However, they note that getting the pads to their girls remains a challenge due to resource limitations. Despite the constraints, Sylvia says that more than 8, 000 girls have benefited from her organisation's mentorship programs and the distribution of sanitary towels.
Efforts to get an official from the National Government Affirmative Action (NGAAF) to comment on the status of the sanitary pad’s distribution project did not yield fruits. The officials said the project is under the ministry of education.
Officials in Siaya County also declined to comment on the matter arguing that the government-supported sanitary pads project falls under the ministry of education which is managed at the national government level.
However, while releasing the Kenya Certificate of Secondary Education (KCSE) 2021 examination results in late April, education Cabinet Secretary Prof. George Magoha expressed his disappointment at the move by Members of Parliament of slashing money allocated for the purchase and distribution of sanitary pads for learners in the 2022/2023 financial year budget. In the budget, he said only Ksh. 260 million was allocated for the government-supported sanitary pads distribution project, down from the previous Ksh. 470 million.
Prof. Magoha claims that the government has spent Ksh 3.017 billion on sanitary towels for 7, 515, 864 girls since 2018 and added that the Ministry of Education has been transparent and accountable for every cent that was allocated for the project, which he describes as a matter of human dignity.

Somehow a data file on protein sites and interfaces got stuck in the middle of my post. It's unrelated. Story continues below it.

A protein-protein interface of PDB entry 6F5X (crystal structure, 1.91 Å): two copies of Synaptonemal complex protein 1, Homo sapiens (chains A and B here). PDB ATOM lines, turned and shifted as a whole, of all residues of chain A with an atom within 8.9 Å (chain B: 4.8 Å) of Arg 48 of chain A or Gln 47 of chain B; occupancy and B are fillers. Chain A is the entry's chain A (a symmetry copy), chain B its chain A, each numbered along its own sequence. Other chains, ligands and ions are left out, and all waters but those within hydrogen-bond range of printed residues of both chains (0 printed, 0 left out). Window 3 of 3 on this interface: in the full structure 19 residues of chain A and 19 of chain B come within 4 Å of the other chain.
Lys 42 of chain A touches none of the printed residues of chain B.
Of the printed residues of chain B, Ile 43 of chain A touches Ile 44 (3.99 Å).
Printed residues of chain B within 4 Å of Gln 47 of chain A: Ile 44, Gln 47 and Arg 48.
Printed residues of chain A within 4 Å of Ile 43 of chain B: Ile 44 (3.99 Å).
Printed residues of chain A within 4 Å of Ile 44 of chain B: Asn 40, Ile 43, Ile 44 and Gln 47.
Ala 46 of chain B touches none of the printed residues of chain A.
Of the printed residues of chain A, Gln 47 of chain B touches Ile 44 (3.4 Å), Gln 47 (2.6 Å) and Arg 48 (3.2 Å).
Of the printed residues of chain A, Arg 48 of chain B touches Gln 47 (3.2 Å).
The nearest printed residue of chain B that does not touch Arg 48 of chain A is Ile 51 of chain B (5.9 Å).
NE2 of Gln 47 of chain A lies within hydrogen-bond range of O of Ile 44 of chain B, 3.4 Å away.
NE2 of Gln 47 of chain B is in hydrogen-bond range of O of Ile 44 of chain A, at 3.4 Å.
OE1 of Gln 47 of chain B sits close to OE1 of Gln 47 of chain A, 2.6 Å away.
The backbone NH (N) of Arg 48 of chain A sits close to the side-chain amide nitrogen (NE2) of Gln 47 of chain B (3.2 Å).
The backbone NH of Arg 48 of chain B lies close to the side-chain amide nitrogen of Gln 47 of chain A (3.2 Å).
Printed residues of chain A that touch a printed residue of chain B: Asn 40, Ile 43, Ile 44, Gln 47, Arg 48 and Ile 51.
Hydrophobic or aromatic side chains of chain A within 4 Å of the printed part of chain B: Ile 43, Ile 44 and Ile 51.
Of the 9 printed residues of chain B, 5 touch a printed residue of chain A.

"When the child gets the pack of sanitary towels and takes them home, it becomes family property and there is not very much the government can do, so the more you give them the better," he said.
Prof. Magoha also said that the ministry of education eliminated traders involved in the sanitary pads project after an order from the President. As a result, the ministry gets pads at a very minimum cost to spend the money allocated in the best possible way while at the same time enabling more girls to access sanitary pads.
"We go to the factory and get the cheapest product, and they are produced and they are taken to the field," he said.
While Prof. Magoha has been taking part in the distribution of sanitary towels to girls in schools, Awino and Akoth can confirm that the government-funded sanitary pad program is not enough. For instance, Akoth, who is now in form one, says that she only received the pads once during her time in primary school. On the other hand, Awino, who is now in form three has received the government-funded sanitary pads only twice.
“That is, once when I was still in primary school and the second time while in secondary school, “she says.
Reproductive health specialists describe menstrual hygiene as the process beginning from when a girl or a woman starts her period to the end of it. This also includes how she takes care of herself and manages the time she is taking care of her pants, innerwear, and even the people around her when she is having her periods.
"At that particular moment you are susceptible to things like yeast infections,” So most of the complaints that we get in our facilities are what we call bacillus infections, yeast infections, and some fungi," Dr Stella Kamau, a reproductive health specialist explains.
Dr Stella attributes the bacterial and fungal infections during menstruation periods to the girls’ low haemoglobin levels. She, therefore, stresses the need to maintain high cleanliness to avoid such issues.
Featured Photo: Simama na Dada Initiative